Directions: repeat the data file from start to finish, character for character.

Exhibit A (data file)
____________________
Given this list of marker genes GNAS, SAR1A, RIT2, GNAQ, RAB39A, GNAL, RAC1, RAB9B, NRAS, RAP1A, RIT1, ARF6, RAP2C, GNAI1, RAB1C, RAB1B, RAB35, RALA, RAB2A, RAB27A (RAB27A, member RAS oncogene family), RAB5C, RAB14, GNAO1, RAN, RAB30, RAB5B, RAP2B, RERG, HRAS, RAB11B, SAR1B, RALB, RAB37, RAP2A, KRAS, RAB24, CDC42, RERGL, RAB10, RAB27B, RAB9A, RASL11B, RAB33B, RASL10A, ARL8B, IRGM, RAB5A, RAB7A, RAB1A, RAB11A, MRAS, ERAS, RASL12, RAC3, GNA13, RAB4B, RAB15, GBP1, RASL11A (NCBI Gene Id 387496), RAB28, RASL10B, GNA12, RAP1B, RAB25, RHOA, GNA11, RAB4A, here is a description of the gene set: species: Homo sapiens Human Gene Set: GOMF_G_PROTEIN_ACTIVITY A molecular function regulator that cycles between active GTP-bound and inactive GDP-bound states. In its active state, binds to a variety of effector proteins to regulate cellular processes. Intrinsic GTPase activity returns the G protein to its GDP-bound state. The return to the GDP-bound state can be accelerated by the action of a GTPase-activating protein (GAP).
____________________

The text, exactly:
Given this list of marker genes GNAS, SAR1A, RIT2, GNAQ, RAB39A, GNAL, RAC1, RAB9B, NRAS, RAP1A, RIT1, ARF6, RAP2C, GNAI1, RAB1C, RAB1B, RAB35, RALA, RAB2A, RAB27A (RAB27A, member RAS oncogene family), RAB5C, RAB14, GNAO1, RAN, RAB30, RAB5B, RAP2B, RERG, HRAS, RAB11B, SAR1B, RALB, RAB37, RAP2A, KRAS, RAB24, CDC42, RERGL, RAB10, RAB27B, RAB9A, RASL11B, RAB33B, RASL10A, ARL8B, IRGM, RAB5A, RAB7A, RAB1A, RAB11A, MRAS, ERAS, RASL12, RAC3, GNA13, RAB4B, RAB15, GBP1, RASL11A (NCBI Gene Id 387496), RAB28, RASL10B, GNA12, RAP1B, RAB25, RHOA, GNA11, RAB4A, here is a description of the gene set: species: Homo sapiens Human Gene Set: GOMF_G_PROTEIN_ACTIVITY A molecular function regulator that cycles between active GTP-bound and inactive GDP-bound states. In its active state, binds to a variety of effector proteins to regulate cellular processes. Intrinsic GTPase activity returns the G protein to its GDP-bound state. The return to the GDP-bound state can be accelerated by the action of a GTPase-activating protein (GAP).